”==” at the end of the encrypted string sign means that we got base64 output.


Asymmetric Encryption

Public-key cryptography (asymmetric cryptography) is any cryptographic system that uses pairs of keys : public keys which may be disseminated widely, and private keys which are known only to the owner. This accomplishes two functions : authentication, where the public key verifies that a holder of the paired private key sent the message, and encryption, where only the paired private key holder can decrypt the message encrypted with the public key.

Public key algorithms are fundamental security ingredients in cryptosystems, application, and protocols. Some encryption schemes can be proven secure on the basis of the presumed difficulty of a mathematical problem, such as factoring the product of two large primes of computing discrete logarithms.

Some examples of anymmetric key encryption:

  • Diffie-Hellman key exchange protocol
  • DSS (Digital Signature Standard)
  • Various password-authenticated key agreement techniques
  • RSA encryption algorithm

Asymmetric key encryption is more secure than symmetric, because you can share your public key as necessary and keep your private key secret. But symmetric algorithms are faster, so that’s why the two types are almost always used together.


RSA (cryptosystem)

RSA is one of the first public-key (asymmetric) cryptosystems and is widely used for secure data transmission. RSA stands for Rivest-Shamir-Adleman, initial letters of the surnames of its creators. This asymmetry is based on the practical difficulty of the factorization of the product two large prime numbers, the “factoring problem”.

Here’s how key generation works:

  1. Choose two distinct prime numbers, p and q.
  2. Compute n = p * q. n is used as the modulus for both the public and private keys. Its length, usually expressed in bits, is the key length.
  3. Compute λ(n) = least_common_multiple(p - 1, q - 1). This value is private.
  4. Choose an integer e such that 1 < e < λ(n), e and λ(n) are coprime.
  5. Determine d from d * e ≡ 1 (mod λ(n)).

e is released as the public key exponent.
d is kept as the private key exponent.

Key pair
public key : (e, n)
private key : (d, n)

Currently, the standard sizes for RSA keys are as follows :
512 bits : Low-strength key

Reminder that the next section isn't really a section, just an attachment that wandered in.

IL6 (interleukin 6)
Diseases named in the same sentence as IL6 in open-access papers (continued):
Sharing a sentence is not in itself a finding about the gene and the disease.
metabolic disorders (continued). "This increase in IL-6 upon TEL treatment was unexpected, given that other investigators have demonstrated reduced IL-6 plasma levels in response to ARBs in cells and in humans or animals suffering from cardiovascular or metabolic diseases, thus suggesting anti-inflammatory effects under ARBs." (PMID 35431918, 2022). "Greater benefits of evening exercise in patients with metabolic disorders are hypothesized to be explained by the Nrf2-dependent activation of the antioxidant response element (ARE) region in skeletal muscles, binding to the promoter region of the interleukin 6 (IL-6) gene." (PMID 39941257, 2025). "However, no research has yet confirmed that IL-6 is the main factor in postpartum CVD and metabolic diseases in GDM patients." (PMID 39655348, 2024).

1024 bits : Medium-strength key
2048 bits : High-strength key
4096 bits : Very high-strength key


Digital signature

Imagine that Alice wants to send a message to Bob. The system uses RSA encryption, and no one can read the message because the message is encrypted. How can Bob know that the message came correctly from Alice? A digital signature can help.

A digital signature is a mathematical scheme for presenting the authenticity of digital messages or documents. A valid digital signature gives a recipient reason to believe that the message was created by a known sender (authentication).

Digital signatures are standard elements of most cryptographic protocol suites and are commonly used for software distribution, financial transactions, and contract management software.

So how does it work?
One of the methods is to encrypt a special tag (which can include your name, ID, or any other personal information) with your private key, which can be decrypted only with your public key and send the tag with your message. Then the receiver can check the authenticity using the sender’s public key.

Another method is to get the hash code of your message and decrypt it with the private key, and then send it with the message.
This method also gives you a chance to check the message’s completeness. As we saw in the hashing section, if we change even one character from the message, the hash function gives us an entirely different hash code.

PGP (Pretty Good Privacy) is a cryptosystem that includes hashing, symmetric and asymmetric encryptions, digital signatures, and more.